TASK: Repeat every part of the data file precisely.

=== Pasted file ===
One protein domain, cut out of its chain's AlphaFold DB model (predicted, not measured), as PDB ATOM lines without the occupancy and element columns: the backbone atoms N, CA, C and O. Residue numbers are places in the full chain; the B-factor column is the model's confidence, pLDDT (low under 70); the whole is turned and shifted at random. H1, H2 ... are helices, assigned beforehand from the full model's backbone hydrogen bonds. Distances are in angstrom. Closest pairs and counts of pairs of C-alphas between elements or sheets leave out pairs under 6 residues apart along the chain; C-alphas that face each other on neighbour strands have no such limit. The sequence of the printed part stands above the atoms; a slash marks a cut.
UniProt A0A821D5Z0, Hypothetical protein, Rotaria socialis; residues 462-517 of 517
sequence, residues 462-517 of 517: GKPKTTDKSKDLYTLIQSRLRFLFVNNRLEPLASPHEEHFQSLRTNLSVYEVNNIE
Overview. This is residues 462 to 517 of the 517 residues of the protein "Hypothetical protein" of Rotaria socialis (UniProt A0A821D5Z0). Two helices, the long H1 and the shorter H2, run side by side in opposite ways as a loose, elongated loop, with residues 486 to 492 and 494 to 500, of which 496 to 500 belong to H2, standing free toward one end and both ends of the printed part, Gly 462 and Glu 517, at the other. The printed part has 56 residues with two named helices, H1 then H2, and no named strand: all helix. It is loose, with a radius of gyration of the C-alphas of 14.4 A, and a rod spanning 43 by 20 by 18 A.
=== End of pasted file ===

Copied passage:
One protein domain, cut out of its chain's AlphaFold DB model (predicted, not measured), as PDB ATOM lines without the occupancy and element columns: the backbone atoms N, CA, C and O. Residue numbers are places in the full chain; the B-factor column is the model's confidence, pLDDT (low under 70); the whole is turned and shifted at random. H1, H2 ... are helices, assigned beforehand from the full model's backbone hydrogen bonds. Distances are in angstrom. Closest pairs and counts of pairs of C-alphas between elements or sheets leave out pairs under 6 residues apart along the chain; C-alphas that face each other on neighbour strands have no such limit. The sequence of the printed part stands above the atoms; a slash marks a cut.
UniProt A0A821D5Z0, Hypothetical protein, Rotaria socialis; residues 462-517 of 517
sequence, residues 462-517 of 517: GKPKTTDKSKDLYTLIQSRLRFLFVNNRLEPLASPHEEHFQSLRTNLSVYEVNNIE
Overview. This is residues 462 to 517 of the 517 residues of the protein "Hypothetical protein" of Rotaria socialis (UniProt A0A821D5Z0). Two helices, the long H1 and the shorter H2, run side by side in opposite ways as a loose, elongated loop, with residues 486 to 492 and 494 to 500, of which 496 to 500 belong to H2, standing free toward one end and both ends of the printed part, Gly 462 and Glu 517, at the other. The printed part has 56 residues with two named helices, H1 then H2, and no named strand: all helix. It is loose, with a radius of gyration of the C-alphas of 14.4 A, and a rod spanning 43 by 20 by 18 A.